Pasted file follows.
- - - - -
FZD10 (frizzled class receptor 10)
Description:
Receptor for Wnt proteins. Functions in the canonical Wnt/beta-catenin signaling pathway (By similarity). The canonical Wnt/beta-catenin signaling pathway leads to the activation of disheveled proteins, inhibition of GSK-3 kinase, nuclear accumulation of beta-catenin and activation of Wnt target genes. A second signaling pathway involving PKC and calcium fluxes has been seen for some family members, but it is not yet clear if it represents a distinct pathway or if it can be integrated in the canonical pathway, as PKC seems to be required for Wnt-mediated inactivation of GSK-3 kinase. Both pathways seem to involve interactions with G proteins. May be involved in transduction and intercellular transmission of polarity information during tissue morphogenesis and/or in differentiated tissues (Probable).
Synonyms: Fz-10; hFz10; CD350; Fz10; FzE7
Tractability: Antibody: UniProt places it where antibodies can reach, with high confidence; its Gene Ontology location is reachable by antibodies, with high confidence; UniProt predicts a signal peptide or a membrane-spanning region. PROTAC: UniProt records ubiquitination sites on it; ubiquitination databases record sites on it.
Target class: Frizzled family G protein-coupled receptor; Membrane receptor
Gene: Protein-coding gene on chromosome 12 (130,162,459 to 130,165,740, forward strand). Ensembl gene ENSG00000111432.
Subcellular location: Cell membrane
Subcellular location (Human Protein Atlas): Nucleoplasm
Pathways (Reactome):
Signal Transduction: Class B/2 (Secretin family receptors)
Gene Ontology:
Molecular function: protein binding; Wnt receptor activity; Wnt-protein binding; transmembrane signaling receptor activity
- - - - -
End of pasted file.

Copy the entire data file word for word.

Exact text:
FZD10 (frizzled class receptor 10)
Description:
Receptor for Wnt proteins. Functions in the canonical Wnt/beta-catenin signaling pathway (By similarity). The canonical Wnt/beta-catenin signaling pathway leads to the activation of disheveled proteins, inhibition of GSK-3 kinase, nuclear accumulation of beta-catenin and activation of Wnt target genes. A second signaling pathway involving PKC and calcium fluxes has been seen for some family members, but it is not yet clear if it represents a distinct pathway or if it can be integrated in the canonical pathway, as PKC seems to be required for Wnt-mediated inactivation of GSK-3 kinase. Both pathways seem to involve interactions with G proteins. May be involved in transduction and intercellular transmission of polarity information during tissue morphogenesis and/or in differentiated tissues (Probable).
Synonyms: Fz-10; hFz10; CD350; Fz10; FzE7
Tractability: Antibody: UniProt places it where antibodies can reach, with high confidence; its Gene Ontology location is reachable by antibodies, with high confidence; UniProt predicts a signal peptide or a membrane-spanning region. PROTAC: UniProt records ubiquitination sites on it; ubiquitination databases record sites on it.
Target class: Frizzled family G protein-coupled receptor; Membrane receptor
Gene: Protein-coding gene on chromosome 12 (130,162,459 to 130,165,740, forward strand). Ensembl gene ENSG00000111432.
Subcellular location: Cell membrane
Subcellular location (Human Protein Atlas): Nucleoplasm
Pathways (Reactome):
Signal Transduction: Class B/2 (Secretin family receptors)
Gene Ontology:
Molecular function: protein binding; Wnt receptor activity; Wnt-protein binding; transmembrane signaling receptor activity